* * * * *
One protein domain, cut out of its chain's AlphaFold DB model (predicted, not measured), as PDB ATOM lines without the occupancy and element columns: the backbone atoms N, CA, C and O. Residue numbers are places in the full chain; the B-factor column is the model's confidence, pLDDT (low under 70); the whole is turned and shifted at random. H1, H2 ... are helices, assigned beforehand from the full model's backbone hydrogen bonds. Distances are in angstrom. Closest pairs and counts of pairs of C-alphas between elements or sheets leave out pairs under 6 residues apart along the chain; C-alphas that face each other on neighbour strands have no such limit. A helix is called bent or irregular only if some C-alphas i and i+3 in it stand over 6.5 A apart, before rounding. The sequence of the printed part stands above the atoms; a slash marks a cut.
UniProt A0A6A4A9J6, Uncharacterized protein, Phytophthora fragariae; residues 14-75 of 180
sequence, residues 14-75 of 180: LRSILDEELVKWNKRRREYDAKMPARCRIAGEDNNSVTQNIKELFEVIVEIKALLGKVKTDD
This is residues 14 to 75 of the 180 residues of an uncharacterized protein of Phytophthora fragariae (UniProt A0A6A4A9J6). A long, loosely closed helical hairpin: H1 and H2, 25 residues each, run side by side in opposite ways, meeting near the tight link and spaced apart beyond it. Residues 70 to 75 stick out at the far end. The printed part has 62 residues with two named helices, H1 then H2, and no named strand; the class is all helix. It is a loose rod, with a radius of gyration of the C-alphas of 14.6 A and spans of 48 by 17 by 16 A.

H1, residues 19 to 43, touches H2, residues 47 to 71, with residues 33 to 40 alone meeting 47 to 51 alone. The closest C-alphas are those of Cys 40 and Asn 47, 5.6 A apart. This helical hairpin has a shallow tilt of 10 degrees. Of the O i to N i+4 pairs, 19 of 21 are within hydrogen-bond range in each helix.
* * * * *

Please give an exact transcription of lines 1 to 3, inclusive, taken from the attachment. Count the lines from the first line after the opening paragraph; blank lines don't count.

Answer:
UniProt A0A6A4A9J6, Uncharacterized protein, Phytophthora fragariae; residues 14-75 of 180
sequence, residues 14-75 of 180: LRSILDEELVKWNKRRREYDAKMPARCRIAGEDNNSVTQNIKELFEVIVEIKALLGKVKTDD
This is residues 14 to 75 of the 180 residues of an uncharacterized protein of Phytophthora fragariae (UniProt A0A6A4A9J6). A long, loosely closed helical hairpin: H1 and H2, 25 residues each, run side by side in opposite ways, meeting near the tight link and spaced apart beyond it. Residues 70 to 75 stick out at the far end. The printed part has 62 residues with two named helices, H1 then H2, and no named strand; the class is all helix. It is a loose rod, with a radius of gyration of the C-alphas of 14.6 A and spans of 48 by 17 by 16 A.